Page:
Middle East studies in the News
AUC President Lisa Anderson Awarded Honorary Doctorate Degree From AUP
Lisa Anderson, president of The American University in Cairo (AUC) was awarded an honorary doctorate degree from the American University of Paris (AUP), at the 2015 commencement, in recognition for her contributions and accomplishments in leading the AUC through the past years. In her speech, Celeste Shenck, AUP president praised how Anderson has managed to ensure that the institution is secure and the community is supported during the times of instability following 25 January 2011. She also highlighted how AUC was the only educational establishment to operate in Egypt and to resume classes, "while the university continued to serve as a model of commitment to student learning through the tumultuous years that ensued."
Shenck also highlighted how Anderson worked tirelessly to reinforce the public perception of AUC as both an asset to Egypt and the Middle East and as a model of the American liberal arts tradition, operating with courage and integrity in times of peace and conflict. She explained that Anderson is also honored for fostering in the students their own political voices. "When they used their voices a year later to hold a strike at the University, you worked with moderate students to establish dialogue with the protestors and to resolve your differences without the intervention of the police," Shenck addressed Anderson, highlighting her leadership, expertise as a political scientist and determination in making the University a space of democratic dialogue and debate.
In her speech Anderson thanked AUP for the privilege of joining the ranks of their honorary alumni. In addressing the AUP graduates during the commencement, Anderson gave two advices to the students when entering a world whose future contours are exceptionally uncertain.
"We, your families, friends and faculty, cannot tell you what to think about what we ourselves cannot imagine, so more than facts and figures and more than ideas and techniques that you may have learned at your time at AUP, I hope you have discovered how to think for yourselves, how to have opinions, how to nurture a disposition of independence, agility and mindfulness, because as much as anything else you have been taught, this is what you will need to have learned. Those of you here at AUP, already reflect an independent streak, cosmopolitanness, a resourcefulness that will serve you well in this uncertain world. You think for yourself and all of us will benefit from that," said Anderson.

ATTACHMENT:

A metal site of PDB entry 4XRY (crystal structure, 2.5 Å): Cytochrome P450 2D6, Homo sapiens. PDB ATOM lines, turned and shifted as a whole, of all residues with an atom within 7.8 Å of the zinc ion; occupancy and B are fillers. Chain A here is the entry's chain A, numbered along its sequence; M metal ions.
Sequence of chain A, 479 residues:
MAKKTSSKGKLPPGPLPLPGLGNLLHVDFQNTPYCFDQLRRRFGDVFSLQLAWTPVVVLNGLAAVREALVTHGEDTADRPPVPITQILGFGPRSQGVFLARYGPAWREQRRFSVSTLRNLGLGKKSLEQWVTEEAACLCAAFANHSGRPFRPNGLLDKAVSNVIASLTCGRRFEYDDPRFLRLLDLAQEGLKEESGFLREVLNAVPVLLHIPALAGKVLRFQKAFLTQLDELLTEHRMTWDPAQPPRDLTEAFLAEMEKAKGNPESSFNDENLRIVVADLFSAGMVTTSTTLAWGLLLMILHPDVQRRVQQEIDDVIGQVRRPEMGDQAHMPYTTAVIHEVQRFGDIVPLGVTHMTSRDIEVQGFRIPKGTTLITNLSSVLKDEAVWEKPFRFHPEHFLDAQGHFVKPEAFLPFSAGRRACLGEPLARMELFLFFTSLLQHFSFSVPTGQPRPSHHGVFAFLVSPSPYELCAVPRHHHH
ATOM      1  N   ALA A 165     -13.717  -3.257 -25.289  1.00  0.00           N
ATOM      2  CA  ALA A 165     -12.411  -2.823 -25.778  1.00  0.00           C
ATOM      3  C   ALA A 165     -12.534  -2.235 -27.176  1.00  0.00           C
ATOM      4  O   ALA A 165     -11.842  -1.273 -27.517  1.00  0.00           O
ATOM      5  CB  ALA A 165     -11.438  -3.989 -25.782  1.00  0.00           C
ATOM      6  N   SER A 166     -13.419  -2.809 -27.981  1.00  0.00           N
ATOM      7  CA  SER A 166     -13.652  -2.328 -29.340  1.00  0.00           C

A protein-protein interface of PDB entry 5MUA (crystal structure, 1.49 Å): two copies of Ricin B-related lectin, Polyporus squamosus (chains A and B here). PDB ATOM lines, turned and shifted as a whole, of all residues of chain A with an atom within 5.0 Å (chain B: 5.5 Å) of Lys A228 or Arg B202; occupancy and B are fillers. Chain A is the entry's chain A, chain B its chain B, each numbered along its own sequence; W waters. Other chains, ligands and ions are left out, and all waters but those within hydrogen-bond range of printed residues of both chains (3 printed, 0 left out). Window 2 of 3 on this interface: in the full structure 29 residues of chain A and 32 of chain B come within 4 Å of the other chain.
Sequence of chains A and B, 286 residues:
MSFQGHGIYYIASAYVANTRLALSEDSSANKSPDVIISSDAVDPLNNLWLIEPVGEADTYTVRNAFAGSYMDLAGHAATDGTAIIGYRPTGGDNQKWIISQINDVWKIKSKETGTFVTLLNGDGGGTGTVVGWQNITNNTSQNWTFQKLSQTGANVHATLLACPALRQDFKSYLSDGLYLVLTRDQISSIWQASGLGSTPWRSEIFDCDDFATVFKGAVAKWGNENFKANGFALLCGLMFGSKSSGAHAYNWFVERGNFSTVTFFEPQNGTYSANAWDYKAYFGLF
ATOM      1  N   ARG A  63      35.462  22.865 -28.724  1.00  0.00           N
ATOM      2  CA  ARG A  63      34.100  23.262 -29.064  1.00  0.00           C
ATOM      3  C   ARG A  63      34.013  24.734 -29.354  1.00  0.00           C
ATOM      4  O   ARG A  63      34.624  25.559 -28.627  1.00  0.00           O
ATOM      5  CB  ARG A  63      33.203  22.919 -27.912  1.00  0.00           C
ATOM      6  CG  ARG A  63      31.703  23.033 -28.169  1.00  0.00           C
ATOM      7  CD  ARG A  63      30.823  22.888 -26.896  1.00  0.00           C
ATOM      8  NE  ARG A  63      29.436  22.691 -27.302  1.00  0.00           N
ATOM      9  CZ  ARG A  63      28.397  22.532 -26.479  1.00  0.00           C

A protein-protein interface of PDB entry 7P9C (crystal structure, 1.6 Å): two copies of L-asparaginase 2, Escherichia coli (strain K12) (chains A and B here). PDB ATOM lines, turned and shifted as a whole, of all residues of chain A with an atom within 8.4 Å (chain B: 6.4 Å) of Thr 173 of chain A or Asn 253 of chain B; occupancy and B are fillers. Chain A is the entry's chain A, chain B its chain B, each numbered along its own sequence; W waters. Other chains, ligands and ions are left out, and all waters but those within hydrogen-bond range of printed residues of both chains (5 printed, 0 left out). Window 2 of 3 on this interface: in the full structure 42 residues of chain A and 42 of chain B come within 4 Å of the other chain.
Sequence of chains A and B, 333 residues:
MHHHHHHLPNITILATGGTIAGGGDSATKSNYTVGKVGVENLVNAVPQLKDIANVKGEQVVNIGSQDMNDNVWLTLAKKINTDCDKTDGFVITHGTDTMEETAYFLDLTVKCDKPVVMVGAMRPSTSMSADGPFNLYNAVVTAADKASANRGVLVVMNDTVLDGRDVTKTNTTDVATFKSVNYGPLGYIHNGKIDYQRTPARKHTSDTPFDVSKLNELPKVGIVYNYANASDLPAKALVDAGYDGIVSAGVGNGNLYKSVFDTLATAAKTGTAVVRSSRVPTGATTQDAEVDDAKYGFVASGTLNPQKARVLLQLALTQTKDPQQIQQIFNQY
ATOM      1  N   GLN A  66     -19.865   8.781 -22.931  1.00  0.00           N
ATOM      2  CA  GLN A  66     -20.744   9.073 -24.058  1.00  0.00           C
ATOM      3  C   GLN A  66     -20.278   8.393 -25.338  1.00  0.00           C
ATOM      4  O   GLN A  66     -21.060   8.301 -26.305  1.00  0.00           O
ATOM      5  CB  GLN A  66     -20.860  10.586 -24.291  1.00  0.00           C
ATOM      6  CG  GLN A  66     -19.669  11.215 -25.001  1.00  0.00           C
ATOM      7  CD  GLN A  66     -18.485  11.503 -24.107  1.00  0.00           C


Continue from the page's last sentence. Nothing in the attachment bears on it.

Anderson stressed on the famous saying by grandparents that "education is undoubtedly the one thing that they- whoever they are- can't take away from you. The world maybe uncertain and it may be more challenging over the course of your lifetime more than anyone knows now but helping you refine the capacity to think for yourself at an institution like the AUP is the best investment anyone could have made for your future and all those who made that investment will need you."
Anderson (CASA '76) was appointed president of AUC in January 2011. A specialist in politics in the Middle East and North Africa, she served as the University's provost from 2008 to 2010. As the chief academic officer, she was responsible for shaping and implementing AUC's academic vision and building the size and quality of the faculty. Prior to joining AUC in 2008, Anderson served as the James T. Shotwell Professor of International Relations at Columbia University and is the former dean of the School of International and Public Affairs at Columbia. She also served as the chair of the political science department at the University and as the director of Columbia's Middle East Institute. Before joining Columbia, she was assistant professor of government and social studies at Harvard University.Note: Articles listed under "Middle East studies in the News" provide information on current developments concerning Middle East studies on North American campuses. These reports do not necessarily reflect the views of Campus Watch and do not necessarily correspond to Campus Watch's critique.
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